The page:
Clara Vuletich – Sustainability strategist and designer
Fashion and sustainability. These are two very different things. Fashion is sexy, addictive, exclusive, and very fast-moving. Sustainability, on the other hand, is about slowness, care, flourishing and responsibility. It’s fair to say that the fashion industry, until very recently, hasn’t been very sustainable. We are drowning in clothes and textiles.
Clothing sales have increased dramatically in the last 20 years. Did you know that you have four times the amount of clothes in your wardrobes than your parents did? And in the UK, over 1 million tons of clothing goes into landfill every year. While we have more clothes in our wardrobes, we’re not necessarily any happier.
Fast fashion has turned us into these passive consumers who are constantly chasing the fantasy that buying more clothes will make us happy. And, as we know, the people who make our clothes are often working in quite far away countries from us here in Australia, in quite poor working conditions and paid quite poorly.
Look at what happened at Rana Plaza, the factory accident in Bangladesh, in 2013. Over 1,000 people lost their lives while they were making clothes for brands from the US and the UK. I’ve worked in this space as a designer and a researcher for almost ten years. I’ve spoken to many of the designers, brand managers, suppliers, retailers and consumers, and there’s often a lot of finger-pointing that goes on.
Consumers blame the brands for paying such low wages to often outsourced workers. Brands say that the price of their clothing is so cheap because that’s actually all that people want to pay. Activist organizations blame the brands for following business models that prioritize profit at all costs. And governments often just watch cautiously from the sidelines.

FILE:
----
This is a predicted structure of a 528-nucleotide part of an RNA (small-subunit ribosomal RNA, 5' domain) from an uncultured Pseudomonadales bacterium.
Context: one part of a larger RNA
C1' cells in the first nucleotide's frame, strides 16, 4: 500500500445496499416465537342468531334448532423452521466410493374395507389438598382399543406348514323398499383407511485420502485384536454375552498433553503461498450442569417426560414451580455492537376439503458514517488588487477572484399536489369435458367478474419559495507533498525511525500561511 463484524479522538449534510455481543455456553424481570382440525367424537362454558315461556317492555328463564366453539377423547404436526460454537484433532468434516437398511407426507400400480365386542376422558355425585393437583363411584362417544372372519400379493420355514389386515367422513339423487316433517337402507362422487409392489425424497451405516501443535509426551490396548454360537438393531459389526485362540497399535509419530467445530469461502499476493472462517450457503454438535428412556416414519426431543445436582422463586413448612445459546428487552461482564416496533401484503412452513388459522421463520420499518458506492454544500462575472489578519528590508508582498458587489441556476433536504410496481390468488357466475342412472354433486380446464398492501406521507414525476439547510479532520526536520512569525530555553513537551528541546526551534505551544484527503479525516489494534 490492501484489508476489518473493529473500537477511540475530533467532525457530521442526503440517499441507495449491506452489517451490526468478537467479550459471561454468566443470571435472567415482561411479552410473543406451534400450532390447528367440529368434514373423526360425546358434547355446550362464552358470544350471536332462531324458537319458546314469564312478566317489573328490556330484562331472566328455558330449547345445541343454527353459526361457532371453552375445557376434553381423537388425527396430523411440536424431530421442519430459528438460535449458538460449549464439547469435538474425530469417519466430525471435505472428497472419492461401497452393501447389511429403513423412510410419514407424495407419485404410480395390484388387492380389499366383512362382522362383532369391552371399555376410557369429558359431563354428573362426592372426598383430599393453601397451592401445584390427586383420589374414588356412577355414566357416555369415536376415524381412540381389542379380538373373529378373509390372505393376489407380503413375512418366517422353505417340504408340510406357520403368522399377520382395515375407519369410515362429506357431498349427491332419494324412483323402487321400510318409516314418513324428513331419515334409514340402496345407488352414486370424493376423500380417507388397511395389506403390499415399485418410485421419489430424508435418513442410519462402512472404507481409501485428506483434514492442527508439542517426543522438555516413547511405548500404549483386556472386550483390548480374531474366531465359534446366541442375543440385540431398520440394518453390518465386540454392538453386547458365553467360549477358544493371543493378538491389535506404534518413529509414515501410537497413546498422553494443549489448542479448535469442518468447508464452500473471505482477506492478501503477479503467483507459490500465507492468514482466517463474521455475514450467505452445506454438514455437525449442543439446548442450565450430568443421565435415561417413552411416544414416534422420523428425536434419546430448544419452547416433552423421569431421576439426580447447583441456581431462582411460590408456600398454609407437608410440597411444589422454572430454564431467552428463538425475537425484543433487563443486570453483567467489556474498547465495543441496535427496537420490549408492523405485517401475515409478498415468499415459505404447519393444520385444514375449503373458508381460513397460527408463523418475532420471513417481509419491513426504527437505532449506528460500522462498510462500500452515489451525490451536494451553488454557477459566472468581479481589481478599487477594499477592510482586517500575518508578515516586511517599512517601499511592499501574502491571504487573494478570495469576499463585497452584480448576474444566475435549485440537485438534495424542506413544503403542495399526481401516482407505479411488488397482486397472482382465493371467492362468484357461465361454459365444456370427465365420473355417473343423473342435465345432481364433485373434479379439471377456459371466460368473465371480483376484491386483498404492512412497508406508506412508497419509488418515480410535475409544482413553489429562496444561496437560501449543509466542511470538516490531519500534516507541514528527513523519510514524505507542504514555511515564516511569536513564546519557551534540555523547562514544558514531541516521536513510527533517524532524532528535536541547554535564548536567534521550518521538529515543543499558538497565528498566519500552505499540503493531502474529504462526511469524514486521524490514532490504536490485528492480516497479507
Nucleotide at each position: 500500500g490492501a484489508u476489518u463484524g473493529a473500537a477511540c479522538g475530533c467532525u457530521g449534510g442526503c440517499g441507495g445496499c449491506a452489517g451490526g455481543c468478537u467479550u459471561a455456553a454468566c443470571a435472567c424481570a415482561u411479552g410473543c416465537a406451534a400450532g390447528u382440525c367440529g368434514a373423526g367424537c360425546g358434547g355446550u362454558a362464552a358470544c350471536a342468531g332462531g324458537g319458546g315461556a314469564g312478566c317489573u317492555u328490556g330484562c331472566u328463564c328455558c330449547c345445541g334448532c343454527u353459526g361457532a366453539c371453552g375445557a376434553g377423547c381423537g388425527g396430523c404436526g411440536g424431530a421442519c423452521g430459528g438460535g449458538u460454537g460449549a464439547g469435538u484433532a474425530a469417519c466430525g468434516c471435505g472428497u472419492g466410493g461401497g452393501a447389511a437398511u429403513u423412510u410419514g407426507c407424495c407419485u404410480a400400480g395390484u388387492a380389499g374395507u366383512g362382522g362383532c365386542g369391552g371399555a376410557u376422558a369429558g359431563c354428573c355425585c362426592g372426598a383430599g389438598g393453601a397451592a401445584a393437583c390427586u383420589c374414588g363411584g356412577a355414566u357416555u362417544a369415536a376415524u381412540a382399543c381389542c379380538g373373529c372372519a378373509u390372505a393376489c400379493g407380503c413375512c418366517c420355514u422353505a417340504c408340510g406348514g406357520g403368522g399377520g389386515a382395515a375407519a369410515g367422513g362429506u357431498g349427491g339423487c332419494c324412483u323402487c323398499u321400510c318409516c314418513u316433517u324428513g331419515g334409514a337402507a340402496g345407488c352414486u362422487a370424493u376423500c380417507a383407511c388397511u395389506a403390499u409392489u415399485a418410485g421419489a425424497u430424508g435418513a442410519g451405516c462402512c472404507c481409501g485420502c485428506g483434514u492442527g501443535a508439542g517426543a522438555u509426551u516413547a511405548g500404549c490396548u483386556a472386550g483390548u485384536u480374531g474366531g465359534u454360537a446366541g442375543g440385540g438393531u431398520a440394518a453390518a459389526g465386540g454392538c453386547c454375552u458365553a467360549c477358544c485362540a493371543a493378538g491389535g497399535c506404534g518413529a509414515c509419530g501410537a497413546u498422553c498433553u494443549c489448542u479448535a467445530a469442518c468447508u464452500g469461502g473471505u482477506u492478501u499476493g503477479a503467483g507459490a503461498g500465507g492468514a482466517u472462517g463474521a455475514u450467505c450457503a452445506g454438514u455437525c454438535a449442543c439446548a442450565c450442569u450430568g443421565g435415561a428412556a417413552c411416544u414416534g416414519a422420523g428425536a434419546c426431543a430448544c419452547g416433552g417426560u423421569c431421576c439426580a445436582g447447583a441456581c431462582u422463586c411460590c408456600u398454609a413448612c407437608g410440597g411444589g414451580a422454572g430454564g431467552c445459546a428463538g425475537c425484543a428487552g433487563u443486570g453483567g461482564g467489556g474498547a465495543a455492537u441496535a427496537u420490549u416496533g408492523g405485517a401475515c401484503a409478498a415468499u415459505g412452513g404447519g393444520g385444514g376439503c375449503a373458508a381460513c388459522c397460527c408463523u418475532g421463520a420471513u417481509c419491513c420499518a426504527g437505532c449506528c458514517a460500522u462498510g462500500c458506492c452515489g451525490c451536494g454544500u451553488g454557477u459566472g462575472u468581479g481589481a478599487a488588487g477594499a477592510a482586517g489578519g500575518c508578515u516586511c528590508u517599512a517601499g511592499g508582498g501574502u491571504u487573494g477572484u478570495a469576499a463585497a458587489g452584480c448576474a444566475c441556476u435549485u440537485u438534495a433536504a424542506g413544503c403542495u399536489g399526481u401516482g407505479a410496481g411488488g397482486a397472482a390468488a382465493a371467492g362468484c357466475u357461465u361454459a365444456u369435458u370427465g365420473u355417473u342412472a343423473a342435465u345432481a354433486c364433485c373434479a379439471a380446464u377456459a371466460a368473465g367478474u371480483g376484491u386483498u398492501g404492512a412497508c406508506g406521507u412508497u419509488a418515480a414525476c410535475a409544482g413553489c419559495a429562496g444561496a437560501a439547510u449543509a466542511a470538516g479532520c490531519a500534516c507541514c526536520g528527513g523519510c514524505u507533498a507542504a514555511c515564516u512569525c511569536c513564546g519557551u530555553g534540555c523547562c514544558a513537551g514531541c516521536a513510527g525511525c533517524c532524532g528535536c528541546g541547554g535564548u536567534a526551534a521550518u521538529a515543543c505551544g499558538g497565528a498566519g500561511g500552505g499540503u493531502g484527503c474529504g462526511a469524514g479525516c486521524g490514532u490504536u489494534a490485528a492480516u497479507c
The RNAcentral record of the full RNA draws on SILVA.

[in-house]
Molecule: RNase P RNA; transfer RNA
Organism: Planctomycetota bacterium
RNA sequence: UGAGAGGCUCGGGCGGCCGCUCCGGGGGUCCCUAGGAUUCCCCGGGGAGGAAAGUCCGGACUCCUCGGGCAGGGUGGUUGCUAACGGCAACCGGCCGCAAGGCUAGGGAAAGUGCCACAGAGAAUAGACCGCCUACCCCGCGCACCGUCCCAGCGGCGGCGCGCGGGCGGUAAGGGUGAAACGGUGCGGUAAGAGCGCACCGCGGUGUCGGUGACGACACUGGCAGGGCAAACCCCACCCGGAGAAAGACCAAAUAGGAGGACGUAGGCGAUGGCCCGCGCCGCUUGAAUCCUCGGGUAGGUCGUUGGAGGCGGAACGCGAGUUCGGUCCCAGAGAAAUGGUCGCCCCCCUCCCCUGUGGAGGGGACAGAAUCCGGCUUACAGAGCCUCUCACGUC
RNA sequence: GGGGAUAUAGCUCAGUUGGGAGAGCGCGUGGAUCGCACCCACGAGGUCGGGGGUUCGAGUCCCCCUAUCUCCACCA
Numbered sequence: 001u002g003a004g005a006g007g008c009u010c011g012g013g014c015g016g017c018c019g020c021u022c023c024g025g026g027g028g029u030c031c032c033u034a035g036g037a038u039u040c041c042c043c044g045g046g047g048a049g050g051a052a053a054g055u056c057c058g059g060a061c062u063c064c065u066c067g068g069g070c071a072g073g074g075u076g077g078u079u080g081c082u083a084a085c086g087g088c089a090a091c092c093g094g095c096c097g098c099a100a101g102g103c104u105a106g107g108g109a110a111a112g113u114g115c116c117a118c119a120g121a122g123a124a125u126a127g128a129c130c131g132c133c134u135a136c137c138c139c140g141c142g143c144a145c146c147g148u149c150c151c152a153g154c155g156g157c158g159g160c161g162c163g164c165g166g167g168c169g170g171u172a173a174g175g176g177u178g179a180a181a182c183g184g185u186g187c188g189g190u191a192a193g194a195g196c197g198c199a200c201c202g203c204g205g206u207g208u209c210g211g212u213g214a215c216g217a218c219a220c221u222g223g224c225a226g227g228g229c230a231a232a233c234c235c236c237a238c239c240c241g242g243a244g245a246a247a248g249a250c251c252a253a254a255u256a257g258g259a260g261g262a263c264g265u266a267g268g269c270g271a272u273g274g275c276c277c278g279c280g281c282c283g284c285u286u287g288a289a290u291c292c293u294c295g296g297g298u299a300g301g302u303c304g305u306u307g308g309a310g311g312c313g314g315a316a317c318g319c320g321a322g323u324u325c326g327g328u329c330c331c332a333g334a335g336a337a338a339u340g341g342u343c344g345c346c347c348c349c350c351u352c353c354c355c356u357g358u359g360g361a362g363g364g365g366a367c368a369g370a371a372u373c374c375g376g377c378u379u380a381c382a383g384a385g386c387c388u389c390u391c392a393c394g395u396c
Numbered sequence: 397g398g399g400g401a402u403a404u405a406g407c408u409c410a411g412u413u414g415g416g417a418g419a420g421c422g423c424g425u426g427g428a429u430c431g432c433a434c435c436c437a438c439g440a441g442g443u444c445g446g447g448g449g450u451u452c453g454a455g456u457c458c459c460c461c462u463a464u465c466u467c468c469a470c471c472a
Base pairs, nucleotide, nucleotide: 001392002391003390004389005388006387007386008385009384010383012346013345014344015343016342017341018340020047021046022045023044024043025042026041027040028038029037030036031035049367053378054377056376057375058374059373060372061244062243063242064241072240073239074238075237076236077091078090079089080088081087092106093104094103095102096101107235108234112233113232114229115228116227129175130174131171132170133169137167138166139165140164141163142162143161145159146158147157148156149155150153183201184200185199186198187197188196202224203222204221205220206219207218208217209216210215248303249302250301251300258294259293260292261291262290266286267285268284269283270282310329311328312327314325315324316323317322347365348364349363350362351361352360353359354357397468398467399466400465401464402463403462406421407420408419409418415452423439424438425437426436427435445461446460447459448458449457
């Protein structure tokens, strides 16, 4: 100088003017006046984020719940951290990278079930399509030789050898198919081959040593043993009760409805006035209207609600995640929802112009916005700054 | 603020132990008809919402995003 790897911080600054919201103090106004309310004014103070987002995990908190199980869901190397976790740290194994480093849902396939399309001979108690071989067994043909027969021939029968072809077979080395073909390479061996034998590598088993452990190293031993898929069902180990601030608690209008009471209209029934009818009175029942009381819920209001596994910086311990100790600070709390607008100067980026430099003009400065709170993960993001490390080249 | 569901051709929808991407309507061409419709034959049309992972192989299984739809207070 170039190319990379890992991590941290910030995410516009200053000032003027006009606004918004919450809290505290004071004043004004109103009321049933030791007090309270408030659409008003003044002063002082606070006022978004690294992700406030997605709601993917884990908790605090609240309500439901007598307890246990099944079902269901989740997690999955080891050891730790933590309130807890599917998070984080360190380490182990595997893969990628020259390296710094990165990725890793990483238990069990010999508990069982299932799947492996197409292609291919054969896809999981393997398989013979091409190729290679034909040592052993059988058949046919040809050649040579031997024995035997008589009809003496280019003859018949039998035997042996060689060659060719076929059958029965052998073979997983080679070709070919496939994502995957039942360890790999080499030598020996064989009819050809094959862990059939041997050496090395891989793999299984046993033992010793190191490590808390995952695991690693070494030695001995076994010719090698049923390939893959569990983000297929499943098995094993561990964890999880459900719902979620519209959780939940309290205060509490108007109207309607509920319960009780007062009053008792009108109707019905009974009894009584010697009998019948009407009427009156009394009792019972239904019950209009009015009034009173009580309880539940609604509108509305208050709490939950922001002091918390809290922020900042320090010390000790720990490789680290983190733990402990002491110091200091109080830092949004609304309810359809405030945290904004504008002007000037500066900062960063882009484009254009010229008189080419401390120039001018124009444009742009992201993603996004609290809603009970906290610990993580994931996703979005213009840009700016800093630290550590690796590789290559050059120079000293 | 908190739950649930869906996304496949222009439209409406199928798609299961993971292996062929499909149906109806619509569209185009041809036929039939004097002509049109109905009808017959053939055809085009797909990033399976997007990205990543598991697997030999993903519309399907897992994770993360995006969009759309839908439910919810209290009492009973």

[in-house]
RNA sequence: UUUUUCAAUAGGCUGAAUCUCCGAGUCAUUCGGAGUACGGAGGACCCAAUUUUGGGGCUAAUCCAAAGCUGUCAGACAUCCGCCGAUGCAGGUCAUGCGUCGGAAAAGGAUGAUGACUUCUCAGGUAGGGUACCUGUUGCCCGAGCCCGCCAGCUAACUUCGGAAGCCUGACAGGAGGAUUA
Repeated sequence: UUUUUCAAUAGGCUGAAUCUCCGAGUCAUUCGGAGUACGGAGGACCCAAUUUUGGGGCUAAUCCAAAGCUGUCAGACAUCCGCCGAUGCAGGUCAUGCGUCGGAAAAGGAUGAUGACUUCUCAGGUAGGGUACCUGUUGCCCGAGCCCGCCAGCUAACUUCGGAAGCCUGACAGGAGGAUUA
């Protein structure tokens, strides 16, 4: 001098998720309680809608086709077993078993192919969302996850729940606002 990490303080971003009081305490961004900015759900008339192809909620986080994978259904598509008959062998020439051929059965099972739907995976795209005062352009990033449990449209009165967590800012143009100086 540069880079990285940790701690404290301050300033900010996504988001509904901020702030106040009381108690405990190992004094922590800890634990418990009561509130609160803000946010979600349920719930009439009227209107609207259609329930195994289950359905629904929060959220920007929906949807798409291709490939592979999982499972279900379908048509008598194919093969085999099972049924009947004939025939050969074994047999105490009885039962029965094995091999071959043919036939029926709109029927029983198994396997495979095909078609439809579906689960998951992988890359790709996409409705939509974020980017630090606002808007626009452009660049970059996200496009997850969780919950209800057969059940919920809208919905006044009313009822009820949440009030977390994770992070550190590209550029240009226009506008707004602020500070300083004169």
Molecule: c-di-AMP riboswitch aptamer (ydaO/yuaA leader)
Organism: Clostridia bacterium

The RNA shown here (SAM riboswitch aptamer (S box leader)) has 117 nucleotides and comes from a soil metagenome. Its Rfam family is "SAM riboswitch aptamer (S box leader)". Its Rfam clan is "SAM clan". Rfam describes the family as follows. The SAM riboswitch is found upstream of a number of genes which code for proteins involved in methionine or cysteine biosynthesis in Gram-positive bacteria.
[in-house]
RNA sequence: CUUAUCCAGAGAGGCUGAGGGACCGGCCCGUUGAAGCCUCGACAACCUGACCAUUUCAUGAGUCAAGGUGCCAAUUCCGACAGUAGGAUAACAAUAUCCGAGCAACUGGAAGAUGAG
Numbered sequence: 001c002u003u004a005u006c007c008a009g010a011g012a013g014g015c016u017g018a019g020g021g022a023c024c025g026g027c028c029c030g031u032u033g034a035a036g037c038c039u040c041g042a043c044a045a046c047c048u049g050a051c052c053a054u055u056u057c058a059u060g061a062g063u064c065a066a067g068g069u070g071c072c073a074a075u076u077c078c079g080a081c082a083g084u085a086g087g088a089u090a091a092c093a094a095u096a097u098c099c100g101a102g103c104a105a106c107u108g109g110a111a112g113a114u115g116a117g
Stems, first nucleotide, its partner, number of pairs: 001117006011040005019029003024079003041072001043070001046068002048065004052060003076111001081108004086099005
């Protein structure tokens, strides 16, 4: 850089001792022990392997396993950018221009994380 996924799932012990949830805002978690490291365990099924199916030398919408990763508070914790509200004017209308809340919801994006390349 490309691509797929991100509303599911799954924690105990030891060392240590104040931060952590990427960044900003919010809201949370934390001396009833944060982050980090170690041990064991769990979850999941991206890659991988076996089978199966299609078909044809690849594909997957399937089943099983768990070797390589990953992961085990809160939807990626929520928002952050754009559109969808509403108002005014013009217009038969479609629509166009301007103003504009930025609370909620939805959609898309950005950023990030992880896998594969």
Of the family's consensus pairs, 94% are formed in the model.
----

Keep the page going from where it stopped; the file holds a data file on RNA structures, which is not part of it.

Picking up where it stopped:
So, how can fashion and sustainability truly coexist? And how can all the players in this industry collectively work to transform this situation? Well, the good news is I believe things are changing for the better. We’re currently in a transition to a new type of fashion industry based on ecological and holistic principles of closing the loop on materials, that prioritizes community, values, and respect of all the people in the supply chain.
I recently went on a journey through the global supply chain to investigate these issues and to find some creative solutions. So, the journey begins in my local neighborhood of the time, of Brixton, in South London. I’m in the local community center there and I’m standing at a table surrounded by a group of women who are all hand-sewing with a needle and thread on their own garments. I was there to teach clothes mending and repair. I’d brought all my favorite sewing equipment, my needles, my threads, my yarns, my favorite textiles, and I really wanted to create this creative, and experiential, and inspiring workshop to get people in really engaging with their garments.
So, as the women sewed, we had quite a somber discussion about the impacts of fast fashion on people, on the planet. And after the workshop finished, everyone packed up and we all left, and I walked home on foot. As I was walking down what in the UK they call the high street, I noticed a group of four of the women from my workshop and, as I spotted them, they walked into a fast fashion shop. They were going shopping! I couldn’t believe it! I’d just spent many hours talking to them and teaching them this slow, careful mending repair technique, and all they wanted to do was go with their girlfriends and have some fashion-related, cheap fun.
So, it was in that moment that I really understood that, in order to contribute to systemic change of the industry, as a designer or as an activist, I would really need to understand behavior change, and rather than tinkering around at the edges as a craft-based textile designer, as I had been doing, I would need to go to the heart of the industry, to the global fashion brands and global production centers.